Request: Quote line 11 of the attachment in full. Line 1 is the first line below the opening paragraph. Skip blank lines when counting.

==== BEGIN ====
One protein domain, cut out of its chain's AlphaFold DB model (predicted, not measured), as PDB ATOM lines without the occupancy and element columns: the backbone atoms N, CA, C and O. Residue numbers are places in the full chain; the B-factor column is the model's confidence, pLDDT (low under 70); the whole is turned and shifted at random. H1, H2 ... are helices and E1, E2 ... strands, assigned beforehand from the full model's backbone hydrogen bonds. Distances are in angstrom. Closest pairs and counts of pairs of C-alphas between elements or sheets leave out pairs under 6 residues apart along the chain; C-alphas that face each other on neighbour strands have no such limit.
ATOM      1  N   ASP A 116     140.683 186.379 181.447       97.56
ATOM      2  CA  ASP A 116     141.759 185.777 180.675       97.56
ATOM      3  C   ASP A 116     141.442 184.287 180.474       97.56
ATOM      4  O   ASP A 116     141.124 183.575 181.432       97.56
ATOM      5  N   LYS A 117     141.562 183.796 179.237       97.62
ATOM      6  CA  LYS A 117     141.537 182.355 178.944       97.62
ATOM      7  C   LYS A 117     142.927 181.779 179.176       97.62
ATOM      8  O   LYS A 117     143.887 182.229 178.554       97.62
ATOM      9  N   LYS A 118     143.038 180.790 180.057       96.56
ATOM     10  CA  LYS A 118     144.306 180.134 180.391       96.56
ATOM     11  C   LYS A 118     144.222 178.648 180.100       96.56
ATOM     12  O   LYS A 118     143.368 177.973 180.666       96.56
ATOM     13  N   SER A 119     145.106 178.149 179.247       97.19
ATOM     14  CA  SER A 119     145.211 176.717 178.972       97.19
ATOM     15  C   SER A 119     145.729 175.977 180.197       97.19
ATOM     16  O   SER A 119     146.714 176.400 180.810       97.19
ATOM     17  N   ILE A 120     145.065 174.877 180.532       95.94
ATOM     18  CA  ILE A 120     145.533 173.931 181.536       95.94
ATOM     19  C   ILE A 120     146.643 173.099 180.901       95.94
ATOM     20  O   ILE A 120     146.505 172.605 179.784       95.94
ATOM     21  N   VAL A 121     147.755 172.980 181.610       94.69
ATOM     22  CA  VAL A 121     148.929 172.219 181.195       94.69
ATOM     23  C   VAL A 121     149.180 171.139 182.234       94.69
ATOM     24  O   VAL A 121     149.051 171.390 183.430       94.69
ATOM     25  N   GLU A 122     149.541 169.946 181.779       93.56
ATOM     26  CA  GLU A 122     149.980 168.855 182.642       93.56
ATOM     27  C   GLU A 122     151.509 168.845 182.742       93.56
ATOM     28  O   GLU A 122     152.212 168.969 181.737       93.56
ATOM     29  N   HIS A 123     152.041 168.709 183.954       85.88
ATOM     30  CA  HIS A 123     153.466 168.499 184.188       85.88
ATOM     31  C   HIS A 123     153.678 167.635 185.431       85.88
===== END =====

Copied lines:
ATOM     11  C   LYS A 118     144.222 178.648 180.100       96.56